Despite groundbreaking for billion dollar Tunica car plant, GreenTech officials are MIA
In the roughly eight months since Chinese businessman Charles Wang popped up in Tunica County and claimed he wanted to build a hybrid vehicle manufacturing facility there, not much has happened, and even less has been heard.
State economic development officials all say they’re waiting on GreenTech Automotive, Wang’s company, to raise capital. Until then, they agree, there’s not much to talk about.
Wang himself hasn’t been heard from since the initial announcement.
But there were signs of life May 21 when GreenTech, in a press release from chairman Terry McAuliffe, said it had acquired EuAuto, a Hong-Kong based company that designs, builds and distributes neighborhood electric vehicles (NEVs).
The announcement came during World Trade Week as U.S. Commerce Secretary Gary Locke held a clean energy trade mission in Hong Kong.
“GTA stands with the Obama administration in reaffirming a commitment to economic recovery and growth,” McAuliffe said in the release. “We will continue to expand green collar job creation, which is central to our mission to build energy efficient, affordable automobiles in the US.” McAuliffe said the acquisition would bring 300 jobs to the U.S., but did not say where those jobs would be.
Locke praised the move in a statement.
“Transactions such as this one are truly win-win: they bolster the U.S. economy and speed our economic recovery; they support high-quality, high-wage green jobs in the United States; they help rebuild our manufacturing sector; and, by leading to lower carbon emissions, they contribute to our ability to deal with climate change.”
When or if the NEVs — or anything else — ever get built in Mississippi is still as murky as the oil slick floating around the Gulf of Mexico.
During Wang’s visit to Tunica last fall, he said his $1 billion manufacturing facility would produce a couple hundred thousand hybrid vehicles per year. He offered no timetable for when construction would start, and offered no specifics on financing, other than to say that a portion of the cost would come from the EB-5 Visa program, which offers foreign investors who invest a minimum of $500,000 in economic development projects in the U.S. temporary residency status.
A spokesperson for McAuliffe said he was traveling last week and unavailable for comment beyond the statement he issued.
As for the NEVs themselves, they serve many of the same functions of a golf cart but are equipped with a few more amenities. Some have enclosed cabs with heating and air conditioning. They are popular in golf course communities.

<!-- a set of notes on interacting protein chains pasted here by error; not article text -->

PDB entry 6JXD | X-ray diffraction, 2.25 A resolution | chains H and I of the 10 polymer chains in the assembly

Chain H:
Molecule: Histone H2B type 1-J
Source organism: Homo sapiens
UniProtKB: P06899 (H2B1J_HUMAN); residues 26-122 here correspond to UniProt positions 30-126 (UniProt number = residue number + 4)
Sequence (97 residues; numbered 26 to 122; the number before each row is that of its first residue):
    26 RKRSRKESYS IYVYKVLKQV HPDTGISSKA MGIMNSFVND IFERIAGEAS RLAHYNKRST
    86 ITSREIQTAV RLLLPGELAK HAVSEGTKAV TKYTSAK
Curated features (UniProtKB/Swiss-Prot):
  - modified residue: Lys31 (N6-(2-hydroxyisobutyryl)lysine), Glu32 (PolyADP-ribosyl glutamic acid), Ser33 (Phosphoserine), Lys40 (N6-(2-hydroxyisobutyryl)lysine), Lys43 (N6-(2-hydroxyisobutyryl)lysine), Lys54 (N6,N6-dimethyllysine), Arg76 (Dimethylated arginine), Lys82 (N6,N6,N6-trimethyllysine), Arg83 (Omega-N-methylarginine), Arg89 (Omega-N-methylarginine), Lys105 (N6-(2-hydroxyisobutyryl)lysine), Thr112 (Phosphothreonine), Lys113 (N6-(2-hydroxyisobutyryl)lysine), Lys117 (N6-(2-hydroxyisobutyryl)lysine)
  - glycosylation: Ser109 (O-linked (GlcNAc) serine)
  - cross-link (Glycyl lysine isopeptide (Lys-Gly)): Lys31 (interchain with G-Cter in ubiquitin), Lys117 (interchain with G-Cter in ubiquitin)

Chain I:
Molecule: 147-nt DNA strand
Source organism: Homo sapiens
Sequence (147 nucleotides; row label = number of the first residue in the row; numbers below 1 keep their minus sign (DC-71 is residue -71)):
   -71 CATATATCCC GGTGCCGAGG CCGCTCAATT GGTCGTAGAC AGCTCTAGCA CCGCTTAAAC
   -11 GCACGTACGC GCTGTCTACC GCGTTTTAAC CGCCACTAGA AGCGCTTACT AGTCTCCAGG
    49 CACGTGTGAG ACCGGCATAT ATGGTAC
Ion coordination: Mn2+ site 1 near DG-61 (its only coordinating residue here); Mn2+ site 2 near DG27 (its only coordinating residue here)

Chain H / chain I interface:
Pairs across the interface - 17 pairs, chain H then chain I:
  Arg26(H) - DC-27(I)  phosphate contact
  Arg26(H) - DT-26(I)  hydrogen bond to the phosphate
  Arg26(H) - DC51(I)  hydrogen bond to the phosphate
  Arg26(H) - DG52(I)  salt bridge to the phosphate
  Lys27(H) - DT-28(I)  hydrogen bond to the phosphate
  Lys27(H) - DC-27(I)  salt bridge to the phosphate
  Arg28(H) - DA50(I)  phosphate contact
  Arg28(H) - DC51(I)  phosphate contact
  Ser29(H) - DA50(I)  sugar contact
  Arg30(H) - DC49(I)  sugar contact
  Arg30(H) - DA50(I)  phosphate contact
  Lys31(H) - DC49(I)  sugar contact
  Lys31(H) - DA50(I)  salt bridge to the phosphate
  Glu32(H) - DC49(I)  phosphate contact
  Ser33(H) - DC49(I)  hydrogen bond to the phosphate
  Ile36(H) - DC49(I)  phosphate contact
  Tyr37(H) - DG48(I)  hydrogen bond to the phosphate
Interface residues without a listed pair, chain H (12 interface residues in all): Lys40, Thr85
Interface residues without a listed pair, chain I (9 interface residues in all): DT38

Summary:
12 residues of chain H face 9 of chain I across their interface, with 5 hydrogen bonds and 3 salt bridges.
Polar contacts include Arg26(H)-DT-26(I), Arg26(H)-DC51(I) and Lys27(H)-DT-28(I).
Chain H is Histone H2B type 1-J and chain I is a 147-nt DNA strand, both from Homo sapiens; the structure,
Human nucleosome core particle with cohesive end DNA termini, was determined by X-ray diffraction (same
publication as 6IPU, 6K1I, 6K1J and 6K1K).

“They are stronger and have a few more ticks and tacks to them than a golf cart,” said John O’Dell, senior editor at Edmunds’ greencaradvisor.com. “But many of them look like fancy golf carts. Some look like little cars. Some are in between there.
“They were originally designed to be used in close-campus environments, like parks and universities and schools, apartment complexes. They’re quiet, they don’t emit and they’re cheap to run. They do well in Florida, for instance.”
While the motivation GreenTech stated for jumping into the NEV business was “green collar” job creation, O’Dell believes there is a possibility the company may have used it as a tool to recruit new EB-5 investors or placate those who have already invested and have grown weary of the company’s lack of activity.
“I think they’re interested in that because they’re not getting anywhere with (raising capital for the facility in Tunica),” he said. “I have a feeling that may be it. There’s a lot of criticism of those guys and their former partners as being basically immigration scams. At some point they have to produce something, or else. I would posit, although I do not know for sure, that probably is the most likely scenario. They need something to produce (to retain their immigration status and continue to recruit EB-5 investors) and that they’re not moving much on their full-size vehicle they want to build in Mississippi. Or at least not moving as fast as they had hoped.”
That said, O’Dell did not dismiss the potential market for NEVs. A versatile vehicle with a low cost of ownership will always have a puncher’s chance, he said.
“They can make NEVs and sell them into the states that have the zero-emissions standards and get (tax) credits for them. Or they can sell the credits. There’s some business opportunity potential there. Baby Boomers are getting older, and as you get older, many people tend to get less mobile and less desirous of having a huge car, especially if you’re living on a fixed income. That age group is going to be a big chunk of America for a while.”
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